Mutable Function Arguments

Python has a variety of data types, some of which can be modified after their creation and others that can't. When we talk about types that can be modified, we refer to them as "mutable" types. In contrast, those that can't be changed are called "immutable" types.

Mutable Types

The most common mutable types are lists, dicts, and sets. Here's an example of a list:
fruits = ['apple', 'banana', 'cherry']
print(fruits, type(fruits))  # ['apple', 'banana', 'cherry'] <class 'list'>
With a list, you can change its elements, add new ones, or remove existing ones:
fruits[1] = 'blueberry'       # Change 'banana' to 'blueberry'
fruits.append('dragonfruit')  # Add 'dragonfruit' to the end of the list
print(fruits)                 # ['apple', 'blueberry', 'cherry', 'dragonfruit']

Immutable Types

On the other hand, examples of immutable types are ints, floats, strings, and tuples. Once created, you can't change their content. Here's a string example:
message = 'hello'
print(message, type(message))  # hello <class 'str'>
If you try to change part of the string, Python won't allow it:
message[0] = 'H'  # Trying to change 'h' to 'H' will give you a TypeError
How come int is immutable? Can’t we change the value with += or -=?
When we talk about mutability in Python, we mean that the actual value stored in memory can be altered. For example, when we have a list, we can change an item in the list, and it's still the same list in memory.
Integers in Python are immutable. This means that the value in memory can't be changed. If we have an integer, a = 5, and we perform an operation like a += 2, it might look like we changed a. However, what Python actually did was create a new object in memory with a value of 7 and updated a to point to this new object. The original 5 wasn't changed in memory - which is why ints are considered immutable.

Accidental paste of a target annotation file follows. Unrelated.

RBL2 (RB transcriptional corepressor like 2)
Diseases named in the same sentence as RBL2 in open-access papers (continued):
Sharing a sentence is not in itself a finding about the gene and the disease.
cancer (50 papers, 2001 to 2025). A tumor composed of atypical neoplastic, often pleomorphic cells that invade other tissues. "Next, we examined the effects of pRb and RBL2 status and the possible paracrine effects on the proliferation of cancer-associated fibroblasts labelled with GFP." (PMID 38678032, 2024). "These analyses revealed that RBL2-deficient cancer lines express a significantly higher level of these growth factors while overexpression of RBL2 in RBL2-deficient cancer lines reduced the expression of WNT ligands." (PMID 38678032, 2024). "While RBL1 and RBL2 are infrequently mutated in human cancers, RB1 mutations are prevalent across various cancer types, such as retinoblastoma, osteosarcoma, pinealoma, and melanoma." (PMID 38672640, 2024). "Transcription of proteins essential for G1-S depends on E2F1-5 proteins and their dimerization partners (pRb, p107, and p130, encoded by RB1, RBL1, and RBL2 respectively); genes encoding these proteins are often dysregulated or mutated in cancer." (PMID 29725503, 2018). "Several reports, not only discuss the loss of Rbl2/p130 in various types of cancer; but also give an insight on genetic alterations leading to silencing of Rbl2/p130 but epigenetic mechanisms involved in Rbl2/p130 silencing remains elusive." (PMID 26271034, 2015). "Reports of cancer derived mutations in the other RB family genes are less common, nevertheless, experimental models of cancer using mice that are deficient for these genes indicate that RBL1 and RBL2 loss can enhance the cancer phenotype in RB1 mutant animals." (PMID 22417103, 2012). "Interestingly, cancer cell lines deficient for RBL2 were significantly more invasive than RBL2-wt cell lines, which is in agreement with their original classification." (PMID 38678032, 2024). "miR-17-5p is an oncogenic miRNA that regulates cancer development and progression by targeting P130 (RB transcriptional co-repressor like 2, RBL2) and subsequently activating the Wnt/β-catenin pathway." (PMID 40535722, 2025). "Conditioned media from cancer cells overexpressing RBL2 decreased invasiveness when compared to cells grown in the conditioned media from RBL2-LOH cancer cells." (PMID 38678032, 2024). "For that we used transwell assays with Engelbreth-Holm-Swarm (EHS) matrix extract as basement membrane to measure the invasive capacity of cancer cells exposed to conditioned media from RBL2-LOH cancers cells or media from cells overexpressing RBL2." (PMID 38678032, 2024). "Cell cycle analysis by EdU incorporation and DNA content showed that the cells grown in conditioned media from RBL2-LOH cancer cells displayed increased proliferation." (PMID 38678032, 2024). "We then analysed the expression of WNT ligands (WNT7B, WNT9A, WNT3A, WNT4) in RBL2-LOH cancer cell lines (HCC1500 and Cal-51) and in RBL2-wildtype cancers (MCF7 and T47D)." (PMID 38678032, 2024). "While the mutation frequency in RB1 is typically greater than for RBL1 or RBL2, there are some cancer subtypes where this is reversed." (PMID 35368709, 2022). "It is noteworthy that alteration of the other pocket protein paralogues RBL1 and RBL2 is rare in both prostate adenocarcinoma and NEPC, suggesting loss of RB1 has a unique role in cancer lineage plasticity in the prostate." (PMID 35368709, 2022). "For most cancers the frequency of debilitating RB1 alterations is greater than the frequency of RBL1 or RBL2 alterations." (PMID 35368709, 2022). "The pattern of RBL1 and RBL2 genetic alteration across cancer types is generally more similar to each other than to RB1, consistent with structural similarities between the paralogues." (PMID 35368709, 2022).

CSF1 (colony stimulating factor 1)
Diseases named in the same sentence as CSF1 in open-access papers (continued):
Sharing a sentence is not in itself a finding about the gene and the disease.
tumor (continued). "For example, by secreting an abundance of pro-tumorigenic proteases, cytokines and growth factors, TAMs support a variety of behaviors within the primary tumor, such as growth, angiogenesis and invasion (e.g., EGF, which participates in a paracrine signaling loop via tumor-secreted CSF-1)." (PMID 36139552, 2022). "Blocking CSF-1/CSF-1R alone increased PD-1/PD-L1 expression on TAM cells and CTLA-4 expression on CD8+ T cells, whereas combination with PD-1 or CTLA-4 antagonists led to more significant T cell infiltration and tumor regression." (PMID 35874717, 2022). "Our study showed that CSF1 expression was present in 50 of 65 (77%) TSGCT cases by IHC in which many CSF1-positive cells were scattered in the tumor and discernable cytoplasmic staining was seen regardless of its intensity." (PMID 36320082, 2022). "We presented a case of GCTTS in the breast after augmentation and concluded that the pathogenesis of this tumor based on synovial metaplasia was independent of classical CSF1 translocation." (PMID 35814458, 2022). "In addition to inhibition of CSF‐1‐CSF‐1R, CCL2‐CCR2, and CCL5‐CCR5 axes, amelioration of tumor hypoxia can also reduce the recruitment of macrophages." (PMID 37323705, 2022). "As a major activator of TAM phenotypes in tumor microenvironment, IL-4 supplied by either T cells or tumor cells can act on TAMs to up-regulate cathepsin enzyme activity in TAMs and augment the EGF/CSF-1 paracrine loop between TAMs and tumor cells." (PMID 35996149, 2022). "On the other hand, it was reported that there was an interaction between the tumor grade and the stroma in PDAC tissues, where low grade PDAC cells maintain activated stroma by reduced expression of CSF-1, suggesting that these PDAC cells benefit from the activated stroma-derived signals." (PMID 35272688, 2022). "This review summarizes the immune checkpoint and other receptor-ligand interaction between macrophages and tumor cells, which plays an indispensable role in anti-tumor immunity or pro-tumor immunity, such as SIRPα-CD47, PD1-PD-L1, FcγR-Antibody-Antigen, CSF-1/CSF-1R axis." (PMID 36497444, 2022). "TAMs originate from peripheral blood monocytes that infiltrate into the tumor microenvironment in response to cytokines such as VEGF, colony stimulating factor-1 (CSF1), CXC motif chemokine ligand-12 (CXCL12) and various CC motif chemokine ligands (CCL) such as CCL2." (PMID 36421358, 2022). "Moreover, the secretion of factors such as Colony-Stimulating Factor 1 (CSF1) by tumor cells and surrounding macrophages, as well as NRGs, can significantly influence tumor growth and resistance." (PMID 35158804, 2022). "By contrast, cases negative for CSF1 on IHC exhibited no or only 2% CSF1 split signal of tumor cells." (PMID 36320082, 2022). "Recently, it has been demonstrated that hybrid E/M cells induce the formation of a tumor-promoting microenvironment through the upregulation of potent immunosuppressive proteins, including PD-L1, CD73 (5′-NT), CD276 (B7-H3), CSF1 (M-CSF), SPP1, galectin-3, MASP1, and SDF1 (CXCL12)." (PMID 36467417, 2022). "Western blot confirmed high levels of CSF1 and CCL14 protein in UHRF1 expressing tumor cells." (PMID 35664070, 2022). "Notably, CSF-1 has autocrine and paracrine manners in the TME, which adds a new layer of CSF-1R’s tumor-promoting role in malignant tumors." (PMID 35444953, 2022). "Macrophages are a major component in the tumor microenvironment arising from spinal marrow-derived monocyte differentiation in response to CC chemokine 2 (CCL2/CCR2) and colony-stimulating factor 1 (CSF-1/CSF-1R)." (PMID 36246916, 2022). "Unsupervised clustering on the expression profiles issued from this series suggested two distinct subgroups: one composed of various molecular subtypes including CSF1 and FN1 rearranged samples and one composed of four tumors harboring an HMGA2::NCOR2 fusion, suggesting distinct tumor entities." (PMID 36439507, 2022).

a = 5
print(id(a))  # This prints the memory location of a. Let's say it's 1001

a += 2
print(a)      # This prints 7
print(id(a))  # This will print a different memory location, let's say 1002
The id function in Python returns the identity of an object, which is unique and constant for the object during its lifetime. So, when we see that the identity of a changed after the operation a += 2, it's a clear sign that a now points to a new object in memory. The original integer 5 wasn't changed, confirming that integers are indeed immutable in Python.

Mutable Arguments in Functions

When we pass a mutable object (like a list) into a function, Python gives the function a reference to that object. This means that if the function modifies the mutable object, that modification will be seen outside of the function as well.
Let's use a function that receives a list and adds an element to it:
def add_item(my_list):
    my_list.append('added item')  # Append a new item to the list

shopping_list = ['apples', 'bananas', 'cherries']
print(shopping_list)  # Prints: ['apples', 'bananas', 'cherries']

# Now we use the function to add an item to our shopping list
print(shopping_list)  # Prints: ['apples', 'bananas', 'cherries', 'added item']
As you can see, when we printed shopping_list after calling the add_item function, the list had a new item. This happened even though we did not directly modify shopping_list outside the function.
However, it's essential to understand that if you assign a new value to the whole mutable object within the function, that won't affect the original object. This is because you're giving the function's local variable a new reference, not modifying the original object. Let's see an example of this:
def change_list(my_list):
    my_list = ['entirely', 'new', 'list']  # This won't affect the original list

shopping_list = ['apples', 'bananas', 'cherries']
print(shopping_list)  # Still prints: ['apples', 'bananas', 'cherries']
Even though we called the change_list function with shopping_list as an argument, the content of shopping_list did not change. That’s because inside the function, my_list was given a new reference (to an entirely new list), while the shopping_list reference remained untouched.
The key takeaway here is: when you pass a mutable object into a function in Python, remember that if the function changes the object (like adding an item to a list), the change is permanent and seen outside the function. But if you give a new value to the entire object inside the function, that won't affect the original object.
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